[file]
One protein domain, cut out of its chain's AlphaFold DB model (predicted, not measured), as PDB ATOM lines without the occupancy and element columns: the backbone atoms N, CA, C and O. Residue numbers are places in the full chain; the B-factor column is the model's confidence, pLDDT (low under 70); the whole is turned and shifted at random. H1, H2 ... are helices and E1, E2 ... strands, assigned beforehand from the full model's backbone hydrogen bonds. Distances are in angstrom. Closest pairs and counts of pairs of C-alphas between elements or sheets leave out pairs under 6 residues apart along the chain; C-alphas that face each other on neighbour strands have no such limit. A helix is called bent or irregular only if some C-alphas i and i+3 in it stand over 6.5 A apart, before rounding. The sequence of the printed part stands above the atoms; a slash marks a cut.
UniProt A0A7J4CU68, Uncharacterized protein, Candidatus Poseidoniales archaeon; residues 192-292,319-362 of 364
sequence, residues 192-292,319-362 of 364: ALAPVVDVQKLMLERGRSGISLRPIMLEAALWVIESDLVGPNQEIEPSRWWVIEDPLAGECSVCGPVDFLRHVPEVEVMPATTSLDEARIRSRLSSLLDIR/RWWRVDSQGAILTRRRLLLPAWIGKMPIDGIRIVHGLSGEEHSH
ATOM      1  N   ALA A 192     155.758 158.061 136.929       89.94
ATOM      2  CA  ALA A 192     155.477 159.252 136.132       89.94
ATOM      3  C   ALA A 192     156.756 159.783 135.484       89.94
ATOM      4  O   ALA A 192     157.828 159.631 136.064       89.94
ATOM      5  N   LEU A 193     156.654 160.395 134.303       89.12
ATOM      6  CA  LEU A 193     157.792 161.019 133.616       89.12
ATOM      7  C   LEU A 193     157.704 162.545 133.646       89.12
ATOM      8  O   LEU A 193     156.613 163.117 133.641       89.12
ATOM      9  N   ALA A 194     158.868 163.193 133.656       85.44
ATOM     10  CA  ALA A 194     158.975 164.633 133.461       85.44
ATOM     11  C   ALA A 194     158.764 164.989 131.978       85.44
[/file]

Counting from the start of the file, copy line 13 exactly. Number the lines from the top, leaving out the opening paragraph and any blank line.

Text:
ATOM     11  C   ALA A 194     158.764 164.989 131.978       85.44